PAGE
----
EnglishEdit

Etymology 1Edit

From Middle English linnen, from Old English linnan (to cease from, desist, lose, yield up), from Proto-Germanic *linnaną (to turn, move aside, avoid), from Proto-Indo-European *ley- (to elude, avoid, shrink from). Cognate with Danish linne (to stop, rest), dialectal Swedish linna (to pause, rest), Icelandic linna (to stop, rest).

PronunciationEdit

  • IPA(key): /lɪn/
  • (file)
  • Homophone: Lynn
  • Rhymes: -ɪn

VerbEdit

lin (third-person singular simple present lins, present participle linning, simple past linned or lan, past participle linned or lun)

  1. (Britain dialectal, Northern England, Scotland) To desist, to stop to cease.
    • 1590, Edmund Spenser, The Faerie Queene, I.i:
      Halfe furious vnto his foe he came, / Resolv'd in minde all suddenly to win, / Or soone to lose, before he once would lin [...].
    • 1684, Meriton, Praise Ale, 1.46 (quoted in the EDD):
      Till all war deaun I knaw thou wad not lin.
    • 1822, James Hogg, The Three Perils of Man, I. 238:
      He never linned till he had taen away every chicken that the wife had.
Derived termsEdit

Etymology 2Edit

See English linn.

PronunciationEdit

NounEdit

lin (plural lins)

  1. Alternative spelling of linn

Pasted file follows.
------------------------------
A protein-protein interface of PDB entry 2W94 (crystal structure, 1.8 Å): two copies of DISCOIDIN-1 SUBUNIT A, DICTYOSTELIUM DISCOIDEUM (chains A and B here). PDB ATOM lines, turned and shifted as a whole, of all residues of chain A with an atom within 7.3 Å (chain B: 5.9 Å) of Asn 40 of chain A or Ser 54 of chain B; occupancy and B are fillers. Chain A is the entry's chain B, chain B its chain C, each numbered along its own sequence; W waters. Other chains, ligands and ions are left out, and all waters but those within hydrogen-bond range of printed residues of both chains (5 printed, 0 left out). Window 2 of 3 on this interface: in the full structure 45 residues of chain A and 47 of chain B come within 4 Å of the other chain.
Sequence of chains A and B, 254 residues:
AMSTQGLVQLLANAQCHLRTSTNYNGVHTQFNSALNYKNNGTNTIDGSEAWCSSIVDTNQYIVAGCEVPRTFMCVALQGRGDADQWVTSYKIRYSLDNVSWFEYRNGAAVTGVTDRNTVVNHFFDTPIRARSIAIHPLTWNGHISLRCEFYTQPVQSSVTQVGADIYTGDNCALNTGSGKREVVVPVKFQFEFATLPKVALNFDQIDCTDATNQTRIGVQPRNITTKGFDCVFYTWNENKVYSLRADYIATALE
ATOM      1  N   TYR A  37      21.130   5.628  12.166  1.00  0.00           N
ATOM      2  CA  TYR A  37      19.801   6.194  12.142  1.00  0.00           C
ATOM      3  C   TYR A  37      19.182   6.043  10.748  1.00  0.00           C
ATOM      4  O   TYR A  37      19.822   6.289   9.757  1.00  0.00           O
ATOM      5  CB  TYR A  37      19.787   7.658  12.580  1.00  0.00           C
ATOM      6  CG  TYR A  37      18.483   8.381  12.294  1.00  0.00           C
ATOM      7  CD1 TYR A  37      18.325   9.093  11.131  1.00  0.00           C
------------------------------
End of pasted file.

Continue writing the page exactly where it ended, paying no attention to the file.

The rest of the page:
a roaring lin
    • 1612, Michael Drayton, Poly-Olbion song 9 p. 134[1]:
      And therefore, to recount her Rivers, from their Lins (marginal gloss) Meeres or Pooles, from whence Rivers spring
    • c. 1735-1801, John Millar, poem, published in 1979, William Christian Lehmann, John Millar of Glasgow, 1735-1801, page 414:
      Here the hammer's active din / Blends with sound of roaring lin.
    • 1776, David Herd, George Paton, Ancient and Modern Scottish Songs, Heroic Ballads, Etc, page 20, "Binnorie":
      Whan they came to the roaring lin, She drave unwitting Isabel in.
    • 1814, J. H. Craig [pseudonym; James Hogg], The Hunting of Badlewe: A Dramatic Tale, London: H[enry] Colburn; Edinburgh: G. Goldie, OCLC 612459984, page 1; quoted in “The Hunting of Badlewe, a Dramatic Tale. 8vo. Edin. 1814. [From the Scottish Review.]”, in The Analectic Magazine, Containing Selections from Foreign Reviews and Magazines, together with Original Miscellaneous Compositions, volume V (New Series), Philadelphia, Pa.: Published and sold by Moses Thomas, [], May 1815, OCLC 974441451, pages 353–354:
      What seek we here / Amid this waste where desolation scowls, / And the red torrent, brawling down the linn, / Sings everlasting discord?
    • 1827, Jane Porter, The Scottish Chiefs, page 51:
      A step farther might be on the firm earth; but more probably it would be illusive, and dash him into the roaring Lin, where he would be ingulfed at once in its furious whirlpool.
    • 1861, Alexander McLachlan, The Emigrant: And Other Poems, page 201:
      O ye were ne ' er the ane to fret,
      But kept my heart aboon,